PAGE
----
Committee on Technical Processing (CTP)
Council on East Asian Libraries (CEAL)

2013 Annual Meeting Minutes

Plenary Session: Open Access in Multiple Dimensions: CEAL CPS/CTP Joint Program

Wednesday, March 20, 2013
3:40-5:10 p.m.
Manchester Ballroom A/B, Manchester Grand Hyatt in San Diego, California

  • 3:40-3:45 p.m.   Moderator:Jidong Yang, University of Michigan

  • 3:45-4:15 p.m.   Keynote Speech -- "The Evolutionary Case for Open Access"
    Brian E. C. Schottlaender, the Audrey Geisel University Librarian, UC San Diego
  • Dr. Schottlaender went over three issues in scholarly communication: increasing knowledge output, economically unsustainable market (library budgets tapped out and sales are flatting), and decreasing access. On the other hand, open access provided online unrestricted free full-text access. Open access to metadata only is not considered real open access. There are two primary vehicles for accomplishing open access to scholars: journals and institutional repositories (relatively less known).

    The presentation further demonstrated how open access phenomenon falls into the case of evolution. First, the definition of evolution was examined and then the development of open access publishing was reviewed. There're three major phases of OA publishing from 1993 onward:

    1. 1993-1999: pioneering period
    2. 2000-2009: innovation period. Many ups and downs in this time frame
    3. 2009-present: consolidation period.

    Development of OA repositories was illustrated by the repository maps and very similar patterns or phases were found as discussed earlier.

    More detailed # of OA journals, articles, and repositories (sorted by year) was listed. From the findings, we could see the explosive growth of OA publishing and it meets the definition of evolution as a "process in which the whole universe is a progression of interrelated phenomena" (Merriam Webster).

    "Interrelated" was very important in OA and ecosystem was used in OA publishing. From 2000 on, there're ups and downs in the development, many intellectual scholarly publishing polices have been developed (important OA publishing policies were listed chronologically). In the meantime, a variety of infrastructure and venue were developed as needed. The nature of OA enable it becomes a vast complicated ecosystem with various relationships among different circles. Therefore, the rapid OA growth and complex OA relationship resulted in OA evolution inevitability.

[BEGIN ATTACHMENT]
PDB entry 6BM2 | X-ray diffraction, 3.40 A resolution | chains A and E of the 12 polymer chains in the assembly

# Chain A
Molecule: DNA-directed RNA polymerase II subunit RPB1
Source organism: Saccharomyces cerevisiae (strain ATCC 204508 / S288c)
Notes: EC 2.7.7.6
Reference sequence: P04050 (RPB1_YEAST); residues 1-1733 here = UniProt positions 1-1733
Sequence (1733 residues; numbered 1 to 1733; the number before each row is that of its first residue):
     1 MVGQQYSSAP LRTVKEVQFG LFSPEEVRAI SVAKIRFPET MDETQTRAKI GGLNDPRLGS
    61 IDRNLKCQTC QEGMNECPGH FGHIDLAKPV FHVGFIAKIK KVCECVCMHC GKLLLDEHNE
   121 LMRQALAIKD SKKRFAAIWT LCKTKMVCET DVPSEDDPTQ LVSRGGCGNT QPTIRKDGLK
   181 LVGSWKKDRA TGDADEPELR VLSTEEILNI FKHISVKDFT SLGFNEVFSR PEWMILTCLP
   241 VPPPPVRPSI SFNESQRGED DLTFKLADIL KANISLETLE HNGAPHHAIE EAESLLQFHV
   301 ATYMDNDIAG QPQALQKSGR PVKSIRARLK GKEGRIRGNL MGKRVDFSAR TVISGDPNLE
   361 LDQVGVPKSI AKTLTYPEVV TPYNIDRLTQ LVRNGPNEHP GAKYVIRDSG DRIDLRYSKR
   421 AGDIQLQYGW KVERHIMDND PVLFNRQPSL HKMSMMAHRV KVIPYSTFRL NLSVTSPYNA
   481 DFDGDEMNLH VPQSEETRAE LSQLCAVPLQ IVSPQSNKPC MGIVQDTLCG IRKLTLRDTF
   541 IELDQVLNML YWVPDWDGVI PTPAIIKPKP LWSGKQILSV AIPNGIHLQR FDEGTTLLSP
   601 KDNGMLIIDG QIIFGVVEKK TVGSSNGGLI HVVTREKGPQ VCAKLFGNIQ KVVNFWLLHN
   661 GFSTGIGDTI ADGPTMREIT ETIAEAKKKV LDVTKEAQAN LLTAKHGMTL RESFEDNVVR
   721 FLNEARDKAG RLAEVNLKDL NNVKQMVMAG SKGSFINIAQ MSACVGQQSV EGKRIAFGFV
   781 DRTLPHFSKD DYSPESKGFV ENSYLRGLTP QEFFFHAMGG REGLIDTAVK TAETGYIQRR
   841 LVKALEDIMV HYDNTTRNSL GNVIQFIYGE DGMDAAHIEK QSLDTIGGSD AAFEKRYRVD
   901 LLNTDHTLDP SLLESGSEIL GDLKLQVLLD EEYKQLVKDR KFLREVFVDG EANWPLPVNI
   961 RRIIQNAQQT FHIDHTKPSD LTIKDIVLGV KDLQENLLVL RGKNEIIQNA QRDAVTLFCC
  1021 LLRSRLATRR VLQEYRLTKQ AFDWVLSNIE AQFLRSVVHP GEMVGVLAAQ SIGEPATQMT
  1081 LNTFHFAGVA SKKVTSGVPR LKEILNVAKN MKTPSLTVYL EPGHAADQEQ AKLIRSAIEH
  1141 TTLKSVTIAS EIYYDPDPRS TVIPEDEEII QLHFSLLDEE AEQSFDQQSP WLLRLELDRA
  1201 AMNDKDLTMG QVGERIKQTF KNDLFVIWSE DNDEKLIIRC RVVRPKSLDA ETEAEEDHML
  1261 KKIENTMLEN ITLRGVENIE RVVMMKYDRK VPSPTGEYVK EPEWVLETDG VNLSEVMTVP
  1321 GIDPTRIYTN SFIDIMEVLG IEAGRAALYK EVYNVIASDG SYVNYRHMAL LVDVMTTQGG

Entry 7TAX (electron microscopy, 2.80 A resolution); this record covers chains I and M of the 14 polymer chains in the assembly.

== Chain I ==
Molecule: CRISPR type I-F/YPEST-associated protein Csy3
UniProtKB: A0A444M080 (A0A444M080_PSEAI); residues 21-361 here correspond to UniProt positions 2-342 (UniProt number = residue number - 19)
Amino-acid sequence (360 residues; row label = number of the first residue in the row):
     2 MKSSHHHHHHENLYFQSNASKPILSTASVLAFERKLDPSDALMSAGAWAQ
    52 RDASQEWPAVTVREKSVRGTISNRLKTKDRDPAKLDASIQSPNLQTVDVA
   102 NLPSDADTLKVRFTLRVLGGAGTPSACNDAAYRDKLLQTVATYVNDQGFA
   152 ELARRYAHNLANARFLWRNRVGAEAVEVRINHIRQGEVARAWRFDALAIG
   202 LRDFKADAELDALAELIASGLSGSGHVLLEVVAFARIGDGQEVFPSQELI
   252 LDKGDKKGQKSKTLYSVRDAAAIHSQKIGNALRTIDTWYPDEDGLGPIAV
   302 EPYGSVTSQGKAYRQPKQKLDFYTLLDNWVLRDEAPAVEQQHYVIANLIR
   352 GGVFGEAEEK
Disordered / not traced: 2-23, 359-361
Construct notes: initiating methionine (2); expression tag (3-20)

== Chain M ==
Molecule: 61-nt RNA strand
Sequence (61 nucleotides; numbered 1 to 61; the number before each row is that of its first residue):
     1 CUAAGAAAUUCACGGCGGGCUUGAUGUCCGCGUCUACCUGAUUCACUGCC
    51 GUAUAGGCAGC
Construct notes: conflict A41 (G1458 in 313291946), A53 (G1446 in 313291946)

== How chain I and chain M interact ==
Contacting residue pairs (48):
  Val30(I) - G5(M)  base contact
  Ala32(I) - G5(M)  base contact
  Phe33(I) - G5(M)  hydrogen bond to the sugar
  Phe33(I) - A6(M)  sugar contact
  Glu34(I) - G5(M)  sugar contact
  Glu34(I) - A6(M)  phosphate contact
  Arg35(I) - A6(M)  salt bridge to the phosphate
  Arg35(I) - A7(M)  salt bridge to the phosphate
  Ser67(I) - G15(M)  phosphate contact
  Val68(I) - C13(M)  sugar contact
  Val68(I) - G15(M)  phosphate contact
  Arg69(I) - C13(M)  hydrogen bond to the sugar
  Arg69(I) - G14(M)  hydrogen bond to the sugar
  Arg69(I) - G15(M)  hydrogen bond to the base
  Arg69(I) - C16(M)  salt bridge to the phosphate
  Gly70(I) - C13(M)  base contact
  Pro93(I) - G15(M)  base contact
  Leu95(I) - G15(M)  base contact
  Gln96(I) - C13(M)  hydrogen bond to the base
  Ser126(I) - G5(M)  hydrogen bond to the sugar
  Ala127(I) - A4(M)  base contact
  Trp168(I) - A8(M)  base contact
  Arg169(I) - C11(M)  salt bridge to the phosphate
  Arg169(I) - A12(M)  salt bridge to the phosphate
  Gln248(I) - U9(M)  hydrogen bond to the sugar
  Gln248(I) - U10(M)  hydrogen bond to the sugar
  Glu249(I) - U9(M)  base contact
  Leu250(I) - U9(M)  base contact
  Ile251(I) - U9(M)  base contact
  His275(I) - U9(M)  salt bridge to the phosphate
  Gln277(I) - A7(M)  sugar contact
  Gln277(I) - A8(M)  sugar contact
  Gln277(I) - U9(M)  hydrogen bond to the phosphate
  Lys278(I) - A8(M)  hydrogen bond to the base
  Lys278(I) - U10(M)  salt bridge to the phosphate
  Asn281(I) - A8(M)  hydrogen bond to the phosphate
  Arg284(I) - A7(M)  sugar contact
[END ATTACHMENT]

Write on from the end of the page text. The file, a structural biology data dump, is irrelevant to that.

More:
Because this ecosystem is so open and rich, the presenter talked about other OA, such as OA educational resources: OA Textbooks; MIT's OpenCourseWare (OCW), and MOOCs (massive open online course) and Open data (often focused on non-textual materials.

    In other metrics, impact factors such as pageviews, downloads, citation counts, social media references, and repository reports, have affected how scholarship has been evaluated. Presenter used his works as example to introduce this type of data provided by Google Scholar, Microsoft Academic Search, eScholarship (University of California repository) reports.


    Q: In the presentation, it mentioned about the statistic data in Google Scholar and MS's Academic Search, it seems different results on citation number, cited by ..., etc. [I'm] not sure which one is accurate.

    A: Both Google Scholar and Microsoft Academic Search apply algorithms to do the calculation; there's no human intervention. The speculation is the different algorithms they implemented cause the problem.
    As we know, it's just the starting period for open access data now, I believe the results will be closer to each other as improvements are made.

    Q: In the environment of OA courses online available, I'm wondering what kind of role librarians can play in the changing information ecosystem.

    A: I think there are 2 dimensions in this question: libraries and librarians.
    From library's perspective, library should provide instruction to license agreement and other topics that related to OA; in the context of MOOC, role of "student" is different from traditional concept of student from management view, so the library needs to work through this to get broader access to these groups of people (not just registered students).
    Librarians serve in different capacities. For example, at what point to use MOOC? First, you have to be careful where your users are. If the students are in cloud, how to serve remote users is a challenge to face. Furthermore, if the MOOC phenomenon continues, what can we do is another issue. We have to think what librarians need to work on to guarantee our evolving role in the future.

  • 4:15-4:35 p.m.  "Innovative Discovery of Unique Collections: The Case of the Makino Mamoru Collection at Columbia University"
    Jim Cheng and Beth Katzoff, Columbia University